Everything is perfect: the spring sunshine, the peaceful park, the juicy fruit, the checked picnic cloth and the friendly family that's on it. It's the first warm day of the year and everything is perfect, at least, to an outsider. Daisy, my girl, is playing with her toenails. It's the first time she's wearing nail polish, and she's delighted with it. Gary, her dad, is chafing cheese and looks concentrated and careless, happier than I've seen him in days. He's wearing a tie-dyed shirt and tattered jeans, very sixties. And me, I'm taking the aluminium foil of my home baked shortbreads, smiling at the sun like a proud mom. Everything is perfect, to an outsider.
Except for the outsider himself. At first I didn't pay much attention to him, he was just somebody that went for a stroll in the Oosterpark on a sunny afternoon. But when he passed by for the third time I caught his eye and grew suspicious. He noticed and sat down on a bench just out of earshot. To provoke me.
'Mommy, can I have a cookie?' Daisy asks.
'Of course, my dear,' I say. I reach for the picnic basket and get out another box of Tupperware. 'Would you like one with cranberries or with chocolate?' I ask, holding the box out to her.
'I want one of those!' she says, pointing her little finger at the shortbreads I just spread out on a plastic plate.
'You know they're not sweet, do you, darling,' I say. 'They're with cheddar and mustard.'
'I want one!'
'Okay,' I say, and hand her a paper napkin. 'Which one would you like?'
I purposely turn my back towards him, pretending not to pay attention to him. I have to act normal. He might not be certain yet I'm the one. If I act suspicious, that would give me away. And I don't want Gary or Daisy to know there's something wrong. As long as we're in the park, we're safe. I'm not Theo van Gogh: we're at the same side of the Oosterpark, but I'm not going to get stabbed or shot here. That's not how this chap works. Professionals tend not to draw attention to themselves. If they get the opportunity, they will make you disappear for good. Leaving your family wondering whether you got fed up with them and finally left for Haiti, like you've been planning ever since they can remember, or are in hiding and not able to inform them. As long as we're in the park, I can observe him and try to find out what he's after.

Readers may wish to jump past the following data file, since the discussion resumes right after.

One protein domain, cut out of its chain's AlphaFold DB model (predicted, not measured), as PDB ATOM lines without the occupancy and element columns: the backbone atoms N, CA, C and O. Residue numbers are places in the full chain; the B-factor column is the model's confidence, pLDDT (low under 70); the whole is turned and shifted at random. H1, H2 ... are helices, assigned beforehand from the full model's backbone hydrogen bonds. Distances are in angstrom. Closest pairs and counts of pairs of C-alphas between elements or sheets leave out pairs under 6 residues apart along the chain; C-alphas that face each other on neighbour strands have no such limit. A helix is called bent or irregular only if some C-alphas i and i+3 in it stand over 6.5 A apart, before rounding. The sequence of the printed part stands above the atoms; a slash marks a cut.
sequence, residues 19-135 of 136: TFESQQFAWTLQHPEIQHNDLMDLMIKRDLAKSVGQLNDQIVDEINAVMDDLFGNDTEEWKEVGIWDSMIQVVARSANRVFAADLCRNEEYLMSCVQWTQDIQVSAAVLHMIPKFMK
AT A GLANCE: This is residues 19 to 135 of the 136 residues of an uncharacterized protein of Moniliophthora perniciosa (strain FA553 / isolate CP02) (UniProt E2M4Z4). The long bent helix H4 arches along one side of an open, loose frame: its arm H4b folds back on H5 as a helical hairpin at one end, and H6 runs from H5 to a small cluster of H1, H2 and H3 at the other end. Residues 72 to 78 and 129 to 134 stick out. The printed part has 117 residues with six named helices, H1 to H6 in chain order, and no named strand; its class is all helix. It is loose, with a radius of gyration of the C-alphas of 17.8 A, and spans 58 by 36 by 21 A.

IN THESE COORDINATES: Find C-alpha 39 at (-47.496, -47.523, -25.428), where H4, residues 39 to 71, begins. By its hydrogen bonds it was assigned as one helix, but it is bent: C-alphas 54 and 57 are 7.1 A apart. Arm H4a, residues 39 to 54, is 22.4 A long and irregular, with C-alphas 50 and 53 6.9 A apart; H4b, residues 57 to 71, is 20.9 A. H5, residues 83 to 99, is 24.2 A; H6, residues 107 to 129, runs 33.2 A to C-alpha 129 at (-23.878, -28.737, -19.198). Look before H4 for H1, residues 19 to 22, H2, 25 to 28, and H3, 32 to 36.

It occurs to me he might not be who I think he is. Lots of men go out on their own. Especially when the weather is as lovely as today. All sorts of men, ill-shaved men in expensive leather jackets too. And most of them like to watch other people. Not so many of them actually sit down to check out a young family, but still, their motives could be many. Perhaps he recently got divorced and misses his own daughter. He could be a junk waiting for the right moment to nick my purse. He could be a kidnapper. Either way, I don't like the looks of him.
I glance at Gary. He hasn't noticed the peeping Tom, he's still handling the cheese.
'You don't have to chafe it all,' I remark.
'But I like cheese,' he says, 'and so does Daisy.'
I cross my legs and tuck the flowery silk of my dress between them. 'Would you like a spot of tea?' I offer, reaching for the Thermos. From the corner of my eye I see he's still there.
'I'd love some.'
The cups are on the other side of the plaid. I now regret having offered tea. Shifting again will make me look way too restless. But I've got no choice, changing my mind will look even less natural. Boy, it's been four years since I left the business, and already I've lost my touch. I move over to the other side of the blanket and see him lighting a cigarette. Bad news. He's smoking Salem, the Russian brand everyone in the agency used to smoke. It was our brand and we recognised each other by it. How did he find me?
'Hey, Mrs. Fussypants, are you going to give me that tea, or are you just going to sit there looking pretty?' Gary tries to make me laugh.
Shit, I think while handing him the plastic cup, I really need to focus.
'You know what would make this perfect?' Gary asks while putting down the cheese.